Is Brexit Lehman 2.0?

| About: SPDR S&P (SPY)
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Global markets have fallen sharply in response to the United Kingdom's historic decision to leave the EU.

Brexit has the potential to be a Lehman Brothers-style event depending on how governments and central bankers react.

Investors should tread very carefully in the days ahead as high levels of fear, uncertainty, and doubt begin to take hold.


The British people have decided to leave the European Union. In a historic vote, 52 percent voted to leave the EU while 48 percent voted to stay. This vote has upended global markets as investors begin to digest what happens next.

So far the news has been brutal. The British pound is down 10% and has hit a 31-year low. Oil has fallen below $48/bbl. Gold is up above $1300/oz. The Dow Jones Industrial Average was down over 500 points in early trading. In short, the markets are reacting in a similar way to what happened in September 2008 when Lehman Brothers collapsed and sent shockwaves across the global economy.

Looking back at the events surrounding Lehman Brothers collapse in 2008 and its parallels to Brexit can help inform skittish investors. Savvy investors are trying to figure out what to do next. Looking to the past to help inform the present is a valuable exercise during this particular period of market turmoil.

Lehman Brothers 2.0

At first glance, the comparison between Brexit and Lehman Brothers may seem like an exaggeration. However, looking at the parallels between the two events demonstrates a striking degree of similarity between both and the market reaction to them.

In the case of Lehman Brothers, trouble began Wednesday September 10, 2008. On that day, Lehman revealed its first quarterly loss since going public. On September 12, Lehman began to aggressively search for a rival to either purchase assets or its entire business. Over that weekend, top bankers and Treasury officials met to discuss potential options for Lehman Brothers and broader remedies for the problems facing the financial sector. However, the government appeared unwilling to help out Lehman Brothers because it had already provided an earlier $229 billion bailout for Bear Stearns, Fannie Mae and Freddie Mac. Consequently, on September 15 Lehman Brothers filed for bankruptcy, which then set off the financial market meltdown.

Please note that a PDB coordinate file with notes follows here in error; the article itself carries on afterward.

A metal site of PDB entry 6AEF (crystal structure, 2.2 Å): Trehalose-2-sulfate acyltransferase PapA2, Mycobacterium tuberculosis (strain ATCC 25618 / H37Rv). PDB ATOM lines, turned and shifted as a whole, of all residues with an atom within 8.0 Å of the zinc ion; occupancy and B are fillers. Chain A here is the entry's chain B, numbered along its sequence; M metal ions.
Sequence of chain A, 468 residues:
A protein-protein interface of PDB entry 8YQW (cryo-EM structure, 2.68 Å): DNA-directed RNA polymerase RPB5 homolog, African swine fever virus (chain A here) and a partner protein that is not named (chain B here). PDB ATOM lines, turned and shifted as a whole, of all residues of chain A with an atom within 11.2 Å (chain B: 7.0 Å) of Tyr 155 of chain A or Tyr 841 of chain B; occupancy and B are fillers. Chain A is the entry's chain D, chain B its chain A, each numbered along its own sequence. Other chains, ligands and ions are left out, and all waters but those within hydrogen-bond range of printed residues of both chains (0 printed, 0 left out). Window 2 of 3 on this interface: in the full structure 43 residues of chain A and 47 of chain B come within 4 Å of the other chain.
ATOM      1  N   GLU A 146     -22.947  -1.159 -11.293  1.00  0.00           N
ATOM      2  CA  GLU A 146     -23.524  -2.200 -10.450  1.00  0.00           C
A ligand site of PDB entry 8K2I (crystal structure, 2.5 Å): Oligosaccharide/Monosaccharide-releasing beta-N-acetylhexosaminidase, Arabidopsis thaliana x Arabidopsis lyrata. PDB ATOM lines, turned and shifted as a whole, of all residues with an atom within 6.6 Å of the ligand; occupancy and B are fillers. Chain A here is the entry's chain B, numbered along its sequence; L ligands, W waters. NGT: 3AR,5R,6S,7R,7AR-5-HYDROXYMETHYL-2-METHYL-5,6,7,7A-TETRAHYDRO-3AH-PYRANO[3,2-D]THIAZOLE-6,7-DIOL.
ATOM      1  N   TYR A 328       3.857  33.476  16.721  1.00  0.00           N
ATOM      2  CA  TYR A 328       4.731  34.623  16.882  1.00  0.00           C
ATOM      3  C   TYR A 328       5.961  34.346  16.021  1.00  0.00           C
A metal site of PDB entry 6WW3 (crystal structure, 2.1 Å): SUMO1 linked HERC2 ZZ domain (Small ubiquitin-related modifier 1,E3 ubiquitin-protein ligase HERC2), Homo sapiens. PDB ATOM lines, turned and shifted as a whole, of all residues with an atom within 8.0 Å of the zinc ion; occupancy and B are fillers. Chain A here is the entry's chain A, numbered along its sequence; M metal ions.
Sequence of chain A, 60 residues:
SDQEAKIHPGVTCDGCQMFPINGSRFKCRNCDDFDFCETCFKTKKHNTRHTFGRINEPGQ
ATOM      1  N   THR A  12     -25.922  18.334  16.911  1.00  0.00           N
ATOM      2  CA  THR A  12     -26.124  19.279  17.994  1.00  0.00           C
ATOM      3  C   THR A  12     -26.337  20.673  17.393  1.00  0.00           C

Taking a step back, the trouble with Lehman Brothers did not occur in a vacuum and had been preceded by months of market volatility and problems in the financial sector. The subprime mortgage crisis had already seriously harmed broad swathes of the financial industry and this began to spread across to other parts of the economy. When Lehman Brothers finally fell, it was the straw that broke the camel's back.

Looking at Brexit, there are eerie similarities in both the short- and longer-term timeline. This past month has been a roller coaster for equities.

With fear of a Brexit rising, equity markets around the world began to take a dive at the beginning of last week. As polling data demonstrated an increasing likelihood of a Brexit, this served to increase volatility on the market, and depress global equity markets.

But this week, polls began to show Brexit might not happen. This led to a rally in global equity markets. However, Brexit became a reality today and the market is pulling back sharply, just as it did after the collapse of Lehman.

Brexit may be the straw that breaks the global economy's back this time around. The global economy today is even more connected than it was in 2008. This is why Brexit has such profound consequences for both the US and global markets.

Looking at events before Brexit, there have been signals of economic trouble just as there were signals of economic trouble before the collapse of Lehman Brothers. Last August, the Chinese economy began to dip and nearly brought the global market down with it. This past February, the decline in global crude prices led to a sharp market decline with the Dow Jones industrial average falling all the way down to 15,660. At the same time, a flight of capital from emerging markets to developed markets indicated increasing investor concerns about the stability of the global economy.